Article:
Man Scams People, Including His Mom, Out Of $750K With Non-Existent Super Bowl Tickets, Then Vanishes

Guy Scams People Out Of 750K With Non-Existent Super Bowl Tickets


Move over Billy McFarland and the Fyre Festival, you’re old news. Scamming people, including your own mom, by selling them non-existent Super Bowl LIII tickets is the new hotness when it comes to scamming people out of their money.

Ketan Shah from Gwinnet County, Georgia has disappeared after raking close to a million dollars by selling Super Bowl LIII tickets that he had no intention of ever delivering.

Amazingly, this man was able to swindle that much money from only around a dozen people in the Atlanta area.

Records obtained by Channel 2 Action News early Thursday morning show the man’s own mother has accused him of theft tied to the scam, and his wife told Channel 2 investigative reporter Nicole Carr she hasn’t seen him since reporting him missing early this month.

Carr received the tip about Ketan Shah from an alleged victim who lives in Sandy Springs. The man told Carr that Shah, who owns a digital printing shop and sits on numerous community boards, took off with $20,000 and never delivered premium Super Bowl tickets.

“It’s just crazy, mind-blowing,” Alan Tartt told Carr, citing Shah’s “squeaky-clean” business reputation. “Everything seemed legit.”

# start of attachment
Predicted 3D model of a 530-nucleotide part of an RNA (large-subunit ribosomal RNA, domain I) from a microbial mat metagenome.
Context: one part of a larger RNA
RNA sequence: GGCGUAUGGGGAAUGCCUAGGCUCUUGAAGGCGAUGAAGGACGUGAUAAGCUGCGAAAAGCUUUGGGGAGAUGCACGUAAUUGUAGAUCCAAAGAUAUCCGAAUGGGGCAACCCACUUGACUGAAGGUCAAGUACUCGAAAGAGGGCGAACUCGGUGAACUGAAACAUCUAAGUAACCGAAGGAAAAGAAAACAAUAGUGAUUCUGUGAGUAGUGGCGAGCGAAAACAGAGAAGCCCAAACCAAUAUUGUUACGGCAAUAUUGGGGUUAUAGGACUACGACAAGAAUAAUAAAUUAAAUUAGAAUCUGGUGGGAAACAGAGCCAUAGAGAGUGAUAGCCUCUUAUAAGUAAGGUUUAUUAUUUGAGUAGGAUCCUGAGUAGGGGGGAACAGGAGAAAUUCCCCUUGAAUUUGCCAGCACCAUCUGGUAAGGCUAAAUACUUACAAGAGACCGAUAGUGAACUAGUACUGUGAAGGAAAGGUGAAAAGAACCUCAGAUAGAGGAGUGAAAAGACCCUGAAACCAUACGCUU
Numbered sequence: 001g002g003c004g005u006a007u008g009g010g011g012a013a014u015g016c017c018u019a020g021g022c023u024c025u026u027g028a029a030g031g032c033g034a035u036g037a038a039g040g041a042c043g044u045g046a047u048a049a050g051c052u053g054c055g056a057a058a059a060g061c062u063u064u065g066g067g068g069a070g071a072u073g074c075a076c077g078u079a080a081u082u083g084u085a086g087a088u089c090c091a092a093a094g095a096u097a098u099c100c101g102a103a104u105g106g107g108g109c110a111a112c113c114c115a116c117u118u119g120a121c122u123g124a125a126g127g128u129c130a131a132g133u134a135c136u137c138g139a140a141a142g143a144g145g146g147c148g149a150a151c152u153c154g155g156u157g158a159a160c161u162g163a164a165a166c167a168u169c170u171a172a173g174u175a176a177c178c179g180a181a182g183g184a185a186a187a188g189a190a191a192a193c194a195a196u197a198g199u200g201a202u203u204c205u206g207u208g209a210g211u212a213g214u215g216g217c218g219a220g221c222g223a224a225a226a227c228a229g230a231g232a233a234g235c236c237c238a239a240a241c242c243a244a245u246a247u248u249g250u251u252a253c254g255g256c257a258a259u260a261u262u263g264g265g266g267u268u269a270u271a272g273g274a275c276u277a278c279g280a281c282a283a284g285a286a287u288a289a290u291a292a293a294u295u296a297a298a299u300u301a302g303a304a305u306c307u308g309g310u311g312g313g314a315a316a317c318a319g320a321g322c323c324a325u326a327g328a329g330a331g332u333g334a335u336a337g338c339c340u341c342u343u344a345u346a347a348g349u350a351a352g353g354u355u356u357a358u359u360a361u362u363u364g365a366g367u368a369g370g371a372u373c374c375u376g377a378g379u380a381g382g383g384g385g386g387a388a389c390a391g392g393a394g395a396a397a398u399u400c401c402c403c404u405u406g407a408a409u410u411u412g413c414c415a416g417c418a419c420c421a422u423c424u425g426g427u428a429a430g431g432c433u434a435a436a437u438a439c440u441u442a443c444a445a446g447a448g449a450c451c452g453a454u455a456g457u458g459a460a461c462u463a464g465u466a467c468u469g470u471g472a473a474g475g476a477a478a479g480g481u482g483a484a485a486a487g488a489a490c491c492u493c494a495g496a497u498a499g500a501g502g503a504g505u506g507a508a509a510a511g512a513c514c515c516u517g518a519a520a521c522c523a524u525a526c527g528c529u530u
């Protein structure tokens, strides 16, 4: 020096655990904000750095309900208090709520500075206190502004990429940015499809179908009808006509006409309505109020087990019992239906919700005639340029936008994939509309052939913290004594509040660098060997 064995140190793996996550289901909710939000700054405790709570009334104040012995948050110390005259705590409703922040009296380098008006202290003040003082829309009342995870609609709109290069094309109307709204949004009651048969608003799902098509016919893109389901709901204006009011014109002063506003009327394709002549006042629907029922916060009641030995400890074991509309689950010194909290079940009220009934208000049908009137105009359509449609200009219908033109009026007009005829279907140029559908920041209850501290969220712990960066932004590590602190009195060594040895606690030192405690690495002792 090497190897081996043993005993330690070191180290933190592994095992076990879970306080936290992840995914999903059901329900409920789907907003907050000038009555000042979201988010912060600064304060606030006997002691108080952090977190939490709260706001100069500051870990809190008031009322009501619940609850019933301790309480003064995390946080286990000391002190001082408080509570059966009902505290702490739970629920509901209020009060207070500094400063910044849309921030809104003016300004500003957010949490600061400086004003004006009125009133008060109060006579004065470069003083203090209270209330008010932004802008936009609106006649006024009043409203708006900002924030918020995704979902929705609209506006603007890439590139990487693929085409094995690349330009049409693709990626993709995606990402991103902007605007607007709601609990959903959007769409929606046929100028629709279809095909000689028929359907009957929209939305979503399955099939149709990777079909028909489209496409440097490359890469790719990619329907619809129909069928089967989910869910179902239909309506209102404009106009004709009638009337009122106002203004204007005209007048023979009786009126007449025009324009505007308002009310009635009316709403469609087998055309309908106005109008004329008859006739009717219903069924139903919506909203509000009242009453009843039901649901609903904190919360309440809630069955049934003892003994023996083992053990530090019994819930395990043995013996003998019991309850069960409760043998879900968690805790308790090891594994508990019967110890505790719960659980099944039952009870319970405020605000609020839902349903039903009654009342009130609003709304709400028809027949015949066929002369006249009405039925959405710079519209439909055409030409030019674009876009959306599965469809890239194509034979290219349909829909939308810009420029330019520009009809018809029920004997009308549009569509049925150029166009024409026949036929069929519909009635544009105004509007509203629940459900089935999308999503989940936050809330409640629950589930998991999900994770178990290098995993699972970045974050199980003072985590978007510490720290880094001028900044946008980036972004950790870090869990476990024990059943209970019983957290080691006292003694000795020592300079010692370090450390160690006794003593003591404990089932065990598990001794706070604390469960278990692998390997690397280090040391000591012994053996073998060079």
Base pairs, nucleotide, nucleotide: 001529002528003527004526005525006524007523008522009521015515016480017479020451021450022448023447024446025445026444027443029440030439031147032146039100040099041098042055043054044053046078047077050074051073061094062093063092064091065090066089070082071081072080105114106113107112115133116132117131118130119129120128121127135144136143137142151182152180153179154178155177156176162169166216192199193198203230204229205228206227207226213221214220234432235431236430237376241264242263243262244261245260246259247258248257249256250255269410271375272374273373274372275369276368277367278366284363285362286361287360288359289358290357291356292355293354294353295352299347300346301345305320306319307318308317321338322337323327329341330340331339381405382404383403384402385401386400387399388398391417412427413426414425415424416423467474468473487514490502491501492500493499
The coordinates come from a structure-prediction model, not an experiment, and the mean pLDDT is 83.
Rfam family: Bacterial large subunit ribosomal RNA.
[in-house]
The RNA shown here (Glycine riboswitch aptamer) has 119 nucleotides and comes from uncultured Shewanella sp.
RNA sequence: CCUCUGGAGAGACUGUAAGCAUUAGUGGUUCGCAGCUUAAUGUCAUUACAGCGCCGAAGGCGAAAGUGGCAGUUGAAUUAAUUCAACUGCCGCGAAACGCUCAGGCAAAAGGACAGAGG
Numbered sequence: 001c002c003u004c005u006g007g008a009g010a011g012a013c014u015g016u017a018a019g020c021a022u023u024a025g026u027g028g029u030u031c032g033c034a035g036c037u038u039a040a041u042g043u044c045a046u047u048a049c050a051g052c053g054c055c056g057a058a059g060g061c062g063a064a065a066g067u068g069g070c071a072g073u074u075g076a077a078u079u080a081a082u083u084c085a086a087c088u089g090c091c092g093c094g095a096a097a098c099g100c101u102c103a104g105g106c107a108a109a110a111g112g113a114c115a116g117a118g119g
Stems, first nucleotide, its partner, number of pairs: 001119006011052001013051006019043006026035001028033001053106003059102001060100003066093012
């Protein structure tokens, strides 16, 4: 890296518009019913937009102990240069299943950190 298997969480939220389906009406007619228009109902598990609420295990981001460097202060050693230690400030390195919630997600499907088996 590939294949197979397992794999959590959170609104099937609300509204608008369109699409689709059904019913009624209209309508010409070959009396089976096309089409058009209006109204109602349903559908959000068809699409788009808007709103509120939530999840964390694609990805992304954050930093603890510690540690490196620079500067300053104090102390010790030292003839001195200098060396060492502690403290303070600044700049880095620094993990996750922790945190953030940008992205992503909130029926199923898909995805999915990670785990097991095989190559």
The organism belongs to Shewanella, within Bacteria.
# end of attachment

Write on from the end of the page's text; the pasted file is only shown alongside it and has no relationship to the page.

Crazy, indeed.

Even crazier is that Shah’s mom was one of the people who contacted police, claiming her son ripped her off to the tune of $36,000. She declined to press charges, however.

“It was a similar promise to all the other people who bought tickets,” said Minish Shah, who is not related to Ketan Shah but knows him well through the community. “One hundred level seating with access to the concierge lounge and a few pre-parties. I find the whole situation kind of bizarre, and hopefully, there will be some kind of logical explanation.”

Yes, the logical explanation is that you all got played and this guy is probably on a beach somewhere right now with all of your money.

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Of the over $750,000 Shah took in, the biggest mark was a friend of his who dropped $500,000 for “tickets and a chance to host an arena Super Bowl event.”

Carr went to Shah’s Digital Xpress business in Norcross and found his wife, Bhavi, who broke down in tears.

“Do you know where he is?” Carr asked, as Bhavi Shah shook her head.

“He’s been roaming all over the town,” she replied. “I really don’t know where he is now. I really don’t, I’m sorry.”

Police records show Bhavi Shah told authorities that her husband had recently taken out a half-million dollar loan against the business without his wife’s knowledge. She also told police she knew nothing of the alleged ticket scam.

“We’d certainly like to get his side and see if there’s something more … some trouble that he’s been in,” said Cpl. Wilbert Rundles, a Gwinnett County police spokesperson. “It’s a very odd situation that you would take people this close to you and scam this kind of money — any money — but especially this large of an amount, and then just disappear.”

Dude has over a million bucks and vanished without a trace. He ain’t coming back by Sunday with any tickets.

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Before settling down at BroBible, Douglas Charles, a graduate of the University of Iowa (Go Hawks), owned and operated a wide assortment of websites. He is also one of the few White Sox fans out there and thinks Michael Jordan is, hands down, the GOAT.